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“Being a preferred brand is better than being a market leader!”
In an Exclusive interaction with 4Ps B&M, Arvind Saxena, Director – Marketing & Sales, Hyundai Motor India, explains why using digital media & corporate campaigns is increasingly becoming more important for automakers in India
A year-and-a-half back, questions were being asked about whether Hyundai – the #2 player on Indian roads then – can retain its silver crown in the times to come. Since then, it’s been a not-too-happy year for the Indian auto market. Strangely, for Hyundai, the story has been quite different. Today, the automaker remains a strong #2 in the Indian market, with a market share of 15.62% (April-Nov 2011) – still a few long leaps ahead of Tata Motors. Numbers appear pretty for the Korean giant. In the first eight months of FY2011-12, while unit sales in the passenger vehicles industry shrunk by 0.5% y-o-y, that of the company grew by 4.5%! Many praise Hyundai today. And that includes even those who would have once bet on the horse that would have signalled a quick end to the fiery start that the Chaebol got with the Santro in the late-90s. A decade and a half later, Hyundai has metamorphosed into a full-fledged auto major, with offerings across the platform (from Micro-cars to SUVs). What the carmaker has managed well is to alter and match frequencies with that of the changing Indian consumer’s. And we reckon, it still takes this pat on the back with a dash of warning. The taste of the Indian consumer has not stopped evolving. And the company realises this. Little wonder that despite great success at launches, it is currently busy working on a marketing strategy to stay relevant in the market. And this, involves connecting with masses, who live in what we call “the world of digital media”. Arvind Saxena, Director – Mktg. & Sales, Hyundai Motor India gives 4Ps B&M his action plan for the New Year. Edited excerpts:

Hyundai was tagged as one of the most aggressive players at the 2012 Auto Expo, with an exciting product line up coupled with intelligent usage of digital media. Why a sudden preference of digital?
The design of our stall was one that you would see in all our global initiatives, giving the Hyundai pavilion an international appeal. It was however clearly divided into two sets based on our new positioning statement: ‘New Thinking, New Possibilities’. The concept cars that were on display expressed our ‘new thinking’ while the upcoming models denoted the ‘new possibilities’. In addition, there were other sections – one for reinforcing Hyundai’s strong association with sports and another for Hyundai’s association with the film Don 2. And digital media usage was all a part of this master plan. We integrated our displayed products with mediums like Facebook and Twitter as the modern young consumer of today is mostly present on the social web and speaks a very different language. For instance, if a visitor registered at the Hyundai pavilion, he was gifted a buzz card, which if he swiped at the buzz station of the product, information about his visit to the expo would have been uploaded on his Facebook wall. We believe that such experiential mediums do help companies build an interactive bond with the consumers.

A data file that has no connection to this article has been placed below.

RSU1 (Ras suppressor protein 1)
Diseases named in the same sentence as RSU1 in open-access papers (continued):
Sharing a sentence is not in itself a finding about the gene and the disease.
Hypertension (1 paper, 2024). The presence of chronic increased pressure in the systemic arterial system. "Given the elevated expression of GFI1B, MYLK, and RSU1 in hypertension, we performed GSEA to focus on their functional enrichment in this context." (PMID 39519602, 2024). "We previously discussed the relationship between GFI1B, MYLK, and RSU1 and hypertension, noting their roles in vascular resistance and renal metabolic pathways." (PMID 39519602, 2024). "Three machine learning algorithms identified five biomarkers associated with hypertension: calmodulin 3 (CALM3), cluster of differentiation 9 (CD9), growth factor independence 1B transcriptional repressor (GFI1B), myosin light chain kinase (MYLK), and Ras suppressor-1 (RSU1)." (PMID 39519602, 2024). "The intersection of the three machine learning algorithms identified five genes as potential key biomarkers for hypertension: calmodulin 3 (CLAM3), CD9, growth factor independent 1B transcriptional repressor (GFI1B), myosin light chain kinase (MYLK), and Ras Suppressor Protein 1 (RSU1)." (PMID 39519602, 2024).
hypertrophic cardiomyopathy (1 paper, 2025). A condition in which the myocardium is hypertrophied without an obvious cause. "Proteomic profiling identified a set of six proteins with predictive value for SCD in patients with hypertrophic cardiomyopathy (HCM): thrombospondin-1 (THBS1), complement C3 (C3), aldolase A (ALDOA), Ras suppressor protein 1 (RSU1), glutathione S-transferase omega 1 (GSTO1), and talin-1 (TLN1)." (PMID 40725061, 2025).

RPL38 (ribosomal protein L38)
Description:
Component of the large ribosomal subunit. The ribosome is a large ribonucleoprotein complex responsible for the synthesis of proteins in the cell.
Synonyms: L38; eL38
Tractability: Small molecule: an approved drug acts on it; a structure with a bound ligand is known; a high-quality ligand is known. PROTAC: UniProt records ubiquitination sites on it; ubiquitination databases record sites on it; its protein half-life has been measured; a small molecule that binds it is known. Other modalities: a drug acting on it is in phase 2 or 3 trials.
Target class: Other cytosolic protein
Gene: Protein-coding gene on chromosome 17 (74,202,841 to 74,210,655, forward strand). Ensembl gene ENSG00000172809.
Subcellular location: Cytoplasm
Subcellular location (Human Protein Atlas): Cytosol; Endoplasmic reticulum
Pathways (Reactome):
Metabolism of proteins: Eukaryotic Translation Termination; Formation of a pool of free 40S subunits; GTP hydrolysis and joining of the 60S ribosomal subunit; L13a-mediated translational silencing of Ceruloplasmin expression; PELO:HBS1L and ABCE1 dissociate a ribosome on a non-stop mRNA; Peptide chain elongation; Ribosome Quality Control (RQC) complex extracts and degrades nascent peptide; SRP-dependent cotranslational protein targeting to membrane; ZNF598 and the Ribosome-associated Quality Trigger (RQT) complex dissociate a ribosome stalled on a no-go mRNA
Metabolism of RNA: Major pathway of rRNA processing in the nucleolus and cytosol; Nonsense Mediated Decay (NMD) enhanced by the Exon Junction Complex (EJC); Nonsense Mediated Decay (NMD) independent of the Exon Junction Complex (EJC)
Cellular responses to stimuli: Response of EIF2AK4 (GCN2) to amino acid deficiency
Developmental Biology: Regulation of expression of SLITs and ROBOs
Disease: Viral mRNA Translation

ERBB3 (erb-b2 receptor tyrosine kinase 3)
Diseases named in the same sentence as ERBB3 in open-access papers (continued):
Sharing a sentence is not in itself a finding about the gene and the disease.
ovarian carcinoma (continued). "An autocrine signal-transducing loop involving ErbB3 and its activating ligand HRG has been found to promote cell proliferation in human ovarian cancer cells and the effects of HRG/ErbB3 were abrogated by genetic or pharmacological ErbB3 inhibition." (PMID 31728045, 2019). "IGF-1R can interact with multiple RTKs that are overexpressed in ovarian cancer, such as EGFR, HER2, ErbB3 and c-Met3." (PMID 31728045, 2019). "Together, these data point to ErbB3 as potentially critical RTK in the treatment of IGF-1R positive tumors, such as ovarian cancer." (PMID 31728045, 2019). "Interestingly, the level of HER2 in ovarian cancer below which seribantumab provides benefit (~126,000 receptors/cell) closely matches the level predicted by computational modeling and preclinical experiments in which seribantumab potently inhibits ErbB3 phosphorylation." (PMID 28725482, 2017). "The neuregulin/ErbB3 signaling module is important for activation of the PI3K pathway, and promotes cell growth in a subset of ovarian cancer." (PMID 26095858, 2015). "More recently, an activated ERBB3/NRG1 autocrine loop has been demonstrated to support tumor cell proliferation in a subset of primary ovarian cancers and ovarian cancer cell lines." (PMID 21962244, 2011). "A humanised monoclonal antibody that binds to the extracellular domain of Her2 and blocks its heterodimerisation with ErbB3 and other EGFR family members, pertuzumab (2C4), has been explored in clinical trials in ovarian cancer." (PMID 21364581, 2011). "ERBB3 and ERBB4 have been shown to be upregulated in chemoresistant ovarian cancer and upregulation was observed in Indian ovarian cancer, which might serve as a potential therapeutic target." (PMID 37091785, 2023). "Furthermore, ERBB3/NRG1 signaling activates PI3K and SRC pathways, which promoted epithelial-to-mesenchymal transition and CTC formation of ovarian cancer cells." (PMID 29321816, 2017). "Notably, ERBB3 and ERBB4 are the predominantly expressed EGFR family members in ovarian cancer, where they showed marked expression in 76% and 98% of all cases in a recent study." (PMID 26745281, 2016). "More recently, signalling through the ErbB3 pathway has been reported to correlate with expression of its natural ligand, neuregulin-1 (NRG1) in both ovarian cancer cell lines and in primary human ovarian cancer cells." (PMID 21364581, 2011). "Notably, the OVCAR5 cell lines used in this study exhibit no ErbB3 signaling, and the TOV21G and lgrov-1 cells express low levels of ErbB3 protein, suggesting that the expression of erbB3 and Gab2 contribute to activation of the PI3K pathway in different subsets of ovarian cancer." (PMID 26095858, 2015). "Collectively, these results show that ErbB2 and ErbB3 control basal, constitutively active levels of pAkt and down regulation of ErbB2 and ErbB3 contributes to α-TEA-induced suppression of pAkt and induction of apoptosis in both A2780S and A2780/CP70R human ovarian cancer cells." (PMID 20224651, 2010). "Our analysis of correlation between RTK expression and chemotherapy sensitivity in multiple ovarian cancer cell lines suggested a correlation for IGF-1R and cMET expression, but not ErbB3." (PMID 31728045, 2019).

But what is it that makes digital media’s usage critical for automakers? And how serious really is Hyundai about the social web?
We started our journey with social media with the launch of the new Verna in May 2011. Hyundai India today has close to 2,00,000 fans on Facebook and by the end of the Auto Expo, hope to add another 70,000-80,000. We have now integrated all our fans under the Hyundai banner. So the intent with social web is very target-driven and planned. Two years ago, our spend on social media was just 2% of our marketing budget. Today, it is as high as 8-10%. Doesn’t this give an idea of how serious we are with social media? In short, social media is a must for a brand like Hyundai.

You recently launched a new TVC focusing on the ‘New Thinking, New Possibilities’ campaign. How has been the response to it and what makes you believe that such corporate campaigns will work in your favour?
The recently launched TVC is our new global TVC campaign. It shows the freshness in brand Hyundai. It has been received very well by consumers in India. Such campaigns are important as they help to create a pull for the overall brand. If the consumer loves the mother brand, it is relatively easier to attract him to other brands under the same umbrella. Our strategy is to get a consumer on board as he purchases his first car, say the Eon, and keep him with us till he buys Santa Fe (the most expensive in our portfolio). On average, a person purchases 3-4 cars in his life and since Hyundai has a strong portfolio across segments, it is necessary for us to launch corporate campaigns in order to attract more consumers.

You’ve managed to hold on to the second spot since the late 90s. With competition growing, how do you plan to defend your market share in the quarters to come?
We will. Even today, we are trying to expand our market share and if not expand, then at least retain it at the current levels. As you mentioned, competition in the industry is growing by the day with umpteen brands present in the country. But we will try hard to not lose market share. At the end of the day however, being a preferred brand is better than being a market leader!

Hyundai’s Eon has been a runaway success in India. Any lesson you learnt with that launch?
Yes, many. But the most important being that even when it comes to an entry-level car like the Eon, Indian consumers are looking at design and advanced features – something unimaginable even a decade back!
Pawan Chabra           
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